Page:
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Marketing the Moon - the Selling of the Apollo Lunar Program

ISBN-10: 0262026961
ISBN-13: 9780262026963
Edition: 2014
List price: $27.95 Buy it from $11.67
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Description: In July 1969, ninety-four percent of American televisions were tuned to coverage ofApollo 11's mission to the moon. How did space exploration, once the purview of rocket scientists,reach a larger audience than My Three Sons? Why did a government  More...

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Book details

List price: $27.95
Copyright year: 2014
Publisher: MIT Press
Publication date: 4/25/2014
Binding: Hardcover
Pages: 144
Size: 11.25" wide x 9.50" long x 0.75" tall
Weight: 2.354
Language: English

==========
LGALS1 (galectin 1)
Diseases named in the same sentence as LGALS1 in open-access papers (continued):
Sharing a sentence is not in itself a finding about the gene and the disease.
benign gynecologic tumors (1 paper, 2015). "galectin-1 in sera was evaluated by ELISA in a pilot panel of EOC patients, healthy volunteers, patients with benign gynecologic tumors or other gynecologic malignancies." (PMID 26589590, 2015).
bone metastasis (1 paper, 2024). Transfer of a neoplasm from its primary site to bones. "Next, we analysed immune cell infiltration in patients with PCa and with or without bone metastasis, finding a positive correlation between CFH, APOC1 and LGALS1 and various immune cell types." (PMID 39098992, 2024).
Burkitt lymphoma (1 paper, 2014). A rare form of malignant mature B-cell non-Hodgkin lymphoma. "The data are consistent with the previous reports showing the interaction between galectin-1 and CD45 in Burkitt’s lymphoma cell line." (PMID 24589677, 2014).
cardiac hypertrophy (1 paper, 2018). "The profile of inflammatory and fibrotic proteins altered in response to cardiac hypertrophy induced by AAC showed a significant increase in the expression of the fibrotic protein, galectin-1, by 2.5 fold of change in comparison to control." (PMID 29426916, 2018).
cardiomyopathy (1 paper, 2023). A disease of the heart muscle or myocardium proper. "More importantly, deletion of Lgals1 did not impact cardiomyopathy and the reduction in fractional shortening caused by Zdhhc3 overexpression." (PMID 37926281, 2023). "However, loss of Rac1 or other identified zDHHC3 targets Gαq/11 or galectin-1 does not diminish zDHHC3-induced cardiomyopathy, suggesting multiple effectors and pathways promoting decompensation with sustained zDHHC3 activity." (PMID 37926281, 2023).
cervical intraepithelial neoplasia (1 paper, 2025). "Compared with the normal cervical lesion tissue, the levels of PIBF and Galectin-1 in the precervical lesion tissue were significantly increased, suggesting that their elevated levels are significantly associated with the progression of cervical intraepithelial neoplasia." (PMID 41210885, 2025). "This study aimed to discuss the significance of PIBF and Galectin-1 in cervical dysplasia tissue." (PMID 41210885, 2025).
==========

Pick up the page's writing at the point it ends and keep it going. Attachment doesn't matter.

In July 1969, ninety-four percent of American televisions were tuned to coverage ofApollo 11's mission to the moon. How did space exploration, once the purview of rocket scientists,reach a larger audience than My Three Sons? Why did a government program whosestandard operating procedure had been secrecy turn its greatest achievement into a communalexperience? In Marketing the Moon, David Meerman Scott and Richard Jurek tellthe story of one of the most successful marketing and public relations campaigns in history: theselling of the Apollo program. Primed by science fiction, magazine articles, andappearances by Wernher von Braun on the "Tomorrowland" segments of theDisneyland prime time television show, Americans were a receptive audience forNASA's pioneering "brand journalism." Scott and Jurek describe sophisticated efforts byNASA and its many contractors to market the facts about space travel -- through press releases,bylined articles, lavishly detailed background materials, and fully produced radio and televisionfeatures -- rather than push an agenda. American astronauts, who signed exclusive agreements withLife magazine, became the heroic and patriotic faces of the program. And there was some judiciousproduct placement: Hasselblad was the "first camera on the moon"; Sony cassette recordersand supplies of Tang were on board the capsule; and astronauts were equipped with the Exer-Geniepersonal exerciser. Everyone wanted a place on the bandwagon.Generouslyillustrated with vintage photographs, artwork, and advertisements, many never published before,Marketing the Moon shows that when Neil Armstrong took that giant leap formankind, it was a triumph not just for American engineering and rocketry but for American marketingand public relations.

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